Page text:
Hey, guys. Sorry I've been so long gone. Busy weekend, filming HamNation this morning, and some techie problems for a bit there kept me away.
In the meantime, I'll run an e-mail I wrote today answering the question of whether or not I consider myself a feminist. It's not as thorough and clear as it would be if I made a column out of it or something, but it's the basic idea. Just since I've been so low on product today. Hope you enjoy:
On feminism...I do consider myself a feminist in that I want an equal playing field and equal rights with men. I have been discouraged by the modern feminist movement's tendency to campaign for "special" rights and extra help for women through government programs. It seems to me the opposite of empowering to tell women they need a particular political party or government program to succeed instead of encouraging them to create wealth and opportunity on their own, when they're perfectly capable of doing so. Every time I tell a modern feminist--and I know many of them-- that I'm a conservative or a Republican, I get the same response-- "But, but, you're a woman. How can you be a woman and a conservative?"
This is usually just a proxy for asking me how I can side with the generally recognized pro-life party. Well, thank you very much, but my entire political philosophy is not defined by the issue of abortion, and I think it's rather sad that many of my fellow women assume it should be. How myopic is that? Which is another thing that bothers me about the modern feminist movement-- it's all abortion all the time, George Bush is women's enemy No. 1, and conservative women are often demonized for not agreeing unabashedly with both of those positions. An example of the myopia: A couple of weeks ago, an Australian Islamic cleric-- the top cleric in a Western country-- proclaimed in a public speech:
"If you take out uncovered meat and place it outside on the street, or in the garden or in the park, or in the backyard without a cover, and the cats come and eat it … whose fault is it, the cats or the uncovered meat?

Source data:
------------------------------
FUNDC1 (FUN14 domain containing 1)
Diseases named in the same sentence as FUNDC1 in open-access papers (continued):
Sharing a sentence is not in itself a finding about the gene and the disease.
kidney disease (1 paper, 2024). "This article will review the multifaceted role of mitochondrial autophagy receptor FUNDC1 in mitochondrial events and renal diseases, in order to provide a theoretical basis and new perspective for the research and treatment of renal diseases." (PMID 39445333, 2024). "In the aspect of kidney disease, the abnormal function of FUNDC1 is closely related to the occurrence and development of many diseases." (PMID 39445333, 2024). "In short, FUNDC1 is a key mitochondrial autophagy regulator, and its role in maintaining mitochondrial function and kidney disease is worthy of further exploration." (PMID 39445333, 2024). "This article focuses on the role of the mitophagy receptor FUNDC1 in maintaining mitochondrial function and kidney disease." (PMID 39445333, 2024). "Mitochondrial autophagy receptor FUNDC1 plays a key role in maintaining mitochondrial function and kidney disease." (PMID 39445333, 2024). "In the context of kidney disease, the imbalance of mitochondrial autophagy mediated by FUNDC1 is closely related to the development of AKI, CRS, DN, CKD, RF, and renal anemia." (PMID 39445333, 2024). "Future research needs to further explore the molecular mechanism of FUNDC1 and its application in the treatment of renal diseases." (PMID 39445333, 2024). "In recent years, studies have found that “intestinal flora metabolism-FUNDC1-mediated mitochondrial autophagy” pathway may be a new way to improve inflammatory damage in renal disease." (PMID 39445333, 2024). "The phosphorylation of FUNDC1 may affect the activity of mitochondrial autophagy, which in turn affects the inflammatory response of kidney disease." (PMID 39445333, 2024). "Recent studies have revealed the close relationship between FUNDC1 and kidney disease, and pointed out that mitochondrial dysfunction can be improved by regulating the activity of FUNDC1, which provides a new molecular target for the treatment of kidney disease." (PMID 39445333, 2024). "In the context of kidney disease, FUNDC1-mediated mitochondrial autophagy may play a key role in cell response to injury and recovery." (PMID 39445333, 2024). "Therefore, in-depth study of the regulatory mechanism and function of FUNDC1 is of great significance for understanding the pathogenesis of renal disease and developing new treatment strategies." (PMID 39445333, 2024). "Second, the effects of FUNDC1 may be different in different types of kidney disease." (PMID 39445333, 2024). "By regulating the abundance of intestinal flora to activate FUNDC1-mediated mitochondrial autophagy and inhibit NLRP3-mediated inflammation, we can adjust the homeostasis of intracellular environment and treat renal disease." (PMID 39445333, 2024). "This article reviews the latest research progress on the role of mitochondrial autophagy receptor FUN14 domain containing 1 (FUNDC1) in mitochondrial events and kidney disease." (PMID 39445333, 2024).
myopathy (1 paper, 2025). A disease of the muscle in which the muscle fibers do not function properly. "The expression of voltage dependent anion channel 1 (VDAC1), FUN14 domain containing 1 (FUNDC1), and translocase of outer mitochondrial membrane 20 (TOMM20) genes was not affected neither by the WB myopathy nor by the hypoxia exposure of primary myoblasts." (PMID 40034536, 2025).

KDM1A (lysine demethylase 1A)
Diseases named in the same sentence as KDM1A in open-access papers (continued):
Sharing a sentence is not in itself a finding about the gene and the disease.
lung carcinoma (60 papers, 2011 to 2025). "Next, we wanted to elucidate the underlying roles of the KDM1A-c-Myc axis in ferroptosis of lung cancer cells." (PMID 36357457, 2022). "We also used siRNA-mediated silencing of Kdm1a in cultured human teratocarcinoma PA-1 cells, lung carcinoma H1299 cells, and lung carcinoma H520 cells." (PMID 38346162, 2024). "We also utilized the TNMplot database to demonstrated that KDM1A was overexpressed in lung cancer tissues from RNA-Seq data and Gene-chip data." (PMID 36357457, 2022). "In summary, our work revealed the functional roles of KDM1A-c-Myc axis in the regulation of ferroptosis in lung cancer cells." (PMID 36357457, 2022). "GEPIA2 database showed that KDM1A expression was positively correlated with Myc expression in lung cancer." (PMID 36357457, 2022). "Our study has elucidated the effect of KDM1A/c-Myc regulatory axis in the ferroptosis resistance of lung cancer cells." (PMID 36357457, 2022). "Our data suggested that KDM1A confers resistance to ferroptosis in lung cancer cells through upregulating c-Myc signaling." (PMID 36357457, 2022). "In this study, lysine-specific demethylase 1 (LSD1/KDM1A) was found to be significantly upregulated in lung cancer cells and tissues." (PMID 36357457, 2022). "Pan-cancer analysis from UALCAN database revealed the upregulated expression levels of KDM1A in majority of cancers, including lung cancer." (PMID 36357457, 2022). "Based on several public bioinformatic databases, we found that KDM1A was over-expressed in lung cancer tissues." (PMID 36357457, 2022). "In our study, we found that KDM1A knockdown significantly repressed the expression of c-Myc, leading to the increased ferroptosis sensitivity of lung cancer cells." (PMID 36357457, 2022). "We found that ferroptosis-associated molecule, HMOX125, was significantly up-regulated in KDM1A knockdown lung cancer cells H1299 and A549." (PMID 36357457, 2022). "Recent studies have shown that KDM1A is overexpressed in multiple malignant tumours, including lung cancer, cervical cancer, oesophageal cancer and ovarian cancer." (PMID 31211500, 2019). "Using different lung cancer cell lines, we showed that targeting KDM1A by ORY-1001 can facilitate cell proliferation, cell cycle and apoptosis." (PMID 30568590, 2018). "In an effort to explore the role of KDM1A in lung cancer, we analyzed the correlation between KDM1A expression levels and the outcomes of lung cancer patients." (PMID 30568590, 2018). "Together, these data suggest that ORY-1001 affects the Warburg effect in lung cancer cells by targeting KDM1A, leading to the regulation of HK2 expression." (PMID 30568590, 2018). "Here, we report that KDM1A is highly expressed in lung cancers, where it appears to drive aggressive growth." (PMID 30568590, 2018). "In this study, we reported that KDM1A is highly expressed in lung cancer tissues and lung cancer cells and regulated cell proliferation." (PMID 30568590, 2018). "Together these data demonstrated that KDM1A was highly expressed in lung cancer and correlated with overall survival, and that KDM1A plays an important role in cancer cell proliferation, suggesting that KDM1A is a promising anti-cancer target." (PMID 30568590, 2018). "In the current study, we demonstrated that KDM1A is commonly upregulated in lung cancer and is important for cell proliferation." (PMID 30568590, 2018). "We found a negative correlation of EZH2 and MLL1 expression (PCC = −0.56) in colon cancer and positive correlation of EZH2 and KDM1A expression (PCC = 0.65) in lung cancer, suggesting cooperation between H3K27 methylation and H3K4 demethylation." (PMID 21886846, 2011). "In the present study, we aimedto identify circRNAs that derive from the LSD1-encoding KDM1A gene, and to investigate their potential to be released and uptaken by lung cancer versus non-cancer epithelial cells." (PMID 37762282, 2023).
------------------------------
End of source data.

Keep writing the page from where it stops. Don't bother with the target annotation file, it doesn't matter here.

"The uncovered meat is the problem."
There was not a peep about this statement on the major women's web sites-- NOW, Ms. Magazine, feminist blogs--despite the fact that Middle Eastern/Islamic culture's routine and disturbing subjugation of women seems a much more dire women's issue to me than whether the morning-after pill is available over-the-counter. The same thing happened when Pakistan moved toward reforming its antiquated rape laws last week so that women wouldn't need four men to witness their rape and testify in order to avoid a charge of adultery. Once again, not a peep.
Last month, CNN had two spokeswomen for feminist organizations on defending the ludicrous Rosie O'Donnell statement that "radical Christianity is just as dangerous as radical Islam."
That serious lack of perspective is why I'm not a member of any of those groups. I care about women's issues, but clearly not the same ones they do, and I would argue that their narrow focus and reflexive dependence on government to meet women's needs is much less empowering than encouraging women to make it without those programs.
Am I saying there are no problems for women in the U.S.? Of course not. But we're lucky enough to live in an amazing country where women are largely not oppressed, and can become and do amazing things. I recognize that fact and refuse to act as if I'm being victimized at every turn by George W. Bush when I'm clearly not.